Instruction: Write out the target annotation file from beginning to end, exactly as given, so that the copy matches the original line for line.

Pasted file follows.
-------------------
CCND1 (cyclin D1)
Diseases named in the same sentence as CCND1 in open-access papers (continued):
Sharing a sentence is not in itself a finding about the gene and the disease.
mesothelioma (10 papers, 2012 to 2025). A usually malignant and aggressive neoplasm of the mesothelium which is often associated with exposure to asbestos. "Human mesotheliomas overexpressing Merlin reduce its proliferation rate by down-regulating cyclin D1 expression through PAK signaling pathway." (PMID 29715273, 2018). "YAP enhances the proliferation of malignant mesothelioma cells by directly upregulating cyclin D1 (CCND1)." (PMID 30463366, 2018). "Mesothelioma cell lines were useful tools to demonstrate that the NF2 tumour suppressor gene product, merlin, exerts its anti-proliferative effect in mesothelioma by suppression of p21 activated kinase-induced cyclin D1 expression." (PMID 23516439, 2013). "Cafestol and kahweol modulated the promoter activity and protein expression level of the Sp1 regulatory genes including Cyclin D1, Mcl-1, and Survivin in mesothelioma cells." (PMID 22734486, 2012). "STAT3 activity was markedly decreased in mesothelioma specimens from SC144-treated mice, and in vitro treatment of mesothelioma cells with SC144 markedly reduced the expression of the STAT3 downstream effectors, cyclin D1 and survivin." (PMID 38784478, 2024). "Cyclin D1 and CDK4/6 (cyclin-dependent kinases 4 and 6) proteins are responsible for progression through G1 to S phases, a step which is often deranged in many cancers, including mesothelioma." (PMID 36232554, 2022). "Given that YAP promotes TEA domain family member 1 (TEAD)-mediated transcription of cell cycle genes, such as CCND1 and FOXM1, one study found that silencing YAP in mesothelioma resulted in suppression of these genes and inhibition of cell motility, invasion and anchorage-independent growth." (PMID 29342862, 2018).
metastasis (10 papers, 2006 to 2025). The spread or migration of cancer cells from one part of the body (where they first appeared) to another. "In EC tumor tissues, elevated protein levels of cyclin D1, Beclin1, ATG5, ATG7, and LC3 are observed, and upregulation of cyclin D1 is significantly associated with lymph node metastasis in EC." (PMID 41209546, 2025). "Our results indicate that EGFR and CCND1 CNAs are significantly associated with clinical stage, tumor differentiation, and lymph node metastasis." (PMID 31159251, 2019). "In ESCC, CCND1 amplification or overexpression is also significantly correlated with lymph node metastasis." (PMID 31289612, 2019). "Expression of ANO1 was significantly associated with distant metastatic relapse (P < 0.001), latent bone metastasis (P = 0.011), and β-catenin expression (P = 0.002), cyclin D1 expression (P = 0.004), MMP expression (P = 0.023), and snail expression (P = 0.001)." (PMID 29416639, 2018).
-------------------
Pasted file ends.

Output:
CCND1 (cyclin D1)
Diseases named in the same sentence as CCND1 in open-access papers (continued):
Sharing a sentence is not in itself a finding about the gene and the disease.
mesothelioma (10 papers, 2012 to 2025). A usually malignant and aggressive neoplasm of the mesothelium which is often associated with exposure to asbestos. "Human mesotheliomas overexpressing Merlin reduce its proliferation rate by down-regulating cyclin D1 expression through PAK signaling pathway." (PMID 29715273, 2018). "YAP enhances the proliferation of malignant mesothelioma cells by directly upregulating cyclin D1 (CCND1)." (PMID 30463366, 2018). "Mesothelioma cell lines were useful tools to demonstrate that the NF2 tumour suppressor gene product, merlin, exerts its anti-proliferative effect in mesothelioma by suppression of p21 activated kinase-induced cyclin D1 expression." (PMID 23516439, 2013). "Cafestol and kahweol modulated the promoter activity and protein expression level of the Sp1 regulatory genes including Cyclin D1, Mcl-1, and Survivin in mesothelioma cells." (PMID 22734486, 2012). "STAT3 activity was markedly decreased in mesothelioma specimens from SC144-treated mice, and in vitro treatment of mesothelioma cells with SC144 markedly reduced the expression of the STAT3 downstream effectors, cyclin D1 and survivin." (PMID 38784478, 2024). "Cyclin D1 and CDK4/6 (cyclin-dependent kinases 4 and 6) proteins are responsible for progression through G1 to S phases, a step which is often deranged in many cancers, including mesothelioma." (PMID 36232554, 2022). "Given that YAP promotes TEA domain family member 1 (TEAD)-mediated transcription of cell cycle genes, such as CCND1 and FOXM1, one study found that silencing YAP in mesothelioma resulted in suppression of these genes and inhibition of cell motility, invasion and anchorage-independent growth." (PMID 29342862, 2018).
metastasis (10 papers, 2006 to 2025). The spread or migration of cancer cells from one part of the body (where they first appeared) to another. "In EC tumor tissues, elevated protein levels of cyclin D1, Beclin1, ATG5, ATG7, and LC3 are observed, and upregulation of cyclin D1 is significantly associated with lymph node metastasis in EC." (PMID 41209546, 2025). "Our results indicate that EGFR and CCND1 CNAs are significantly associated with clinical stage, tumor differentiation, and lymph node metastasis." (PMID 31159251, 2019). "In ESCC, CCND1 amplification or overexpression is also significantly correlated with lymph node metastasis." (PMID 31289612, 2019). "Expression of ANO1 was significantly associated with distant metastatic relapse (P < 0.001), latent bone metastasis (P = 0.011), and β-catenin expression (P = 0.002), cyclin D1 expression (P = 0.004), MMP expression (P = 0.023), and snail expression (P = 0.001)." (PMID 29416639, 2018).